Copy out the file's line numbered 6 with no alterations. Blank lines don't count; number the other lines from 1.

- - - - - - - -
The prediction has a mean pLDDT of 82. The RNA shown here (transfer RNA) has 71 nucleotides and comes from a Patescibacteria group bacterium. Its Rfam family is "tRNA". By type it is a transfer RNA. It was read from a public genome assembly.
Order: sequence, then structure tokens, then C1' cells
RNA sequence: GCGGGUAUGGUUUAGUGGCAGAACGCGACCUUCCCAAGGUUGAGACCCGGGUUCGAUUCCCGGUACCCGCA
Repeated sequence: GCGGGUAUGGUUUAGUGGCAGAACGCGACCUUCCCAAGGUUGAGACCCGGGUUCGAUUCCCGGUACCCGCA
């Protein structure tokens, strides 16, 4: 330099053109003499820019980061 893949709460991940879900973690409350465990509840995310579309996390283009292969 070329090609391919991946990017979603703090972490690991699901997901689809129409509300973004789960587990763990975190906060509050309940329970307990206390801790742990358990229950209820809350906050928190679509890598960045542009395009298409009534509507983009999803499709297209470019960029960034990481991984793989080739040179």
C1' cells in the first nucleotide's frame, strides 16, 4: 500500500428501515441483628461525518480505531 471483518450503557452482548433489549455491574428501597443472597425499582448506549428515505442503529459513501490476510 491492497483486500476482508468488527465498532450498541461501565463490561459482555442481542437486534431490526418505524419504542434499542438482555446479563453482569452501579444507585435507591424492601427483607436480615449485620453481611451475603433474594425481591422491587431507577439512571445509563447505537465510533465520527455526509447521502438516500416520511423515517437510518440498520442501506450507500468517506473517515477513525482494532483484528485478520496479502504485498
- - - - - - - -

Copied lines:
C1' cells in the first nucleotide's frame, strides 16, 4: 500500500428501515441483628461525518480505531 471483518450503557452482548433489549455491574428501597443472597425499582448506549428515505442503529459513501490476510 491492497483486500476482508468488527465498532450498541461501565463490561459482555442481542437486534431490526418505524419504542434499542438482555446479563453482569452501579444507585435507591424492601427483607436480615449485620453481611451475603433474594425481591422491587431507577439512571445509563447505537465510533465520527455526509447521502438516500416520511423515517437510518440498520442501506450507500468517506473517515477513525482494532483484528485478520496479502504485498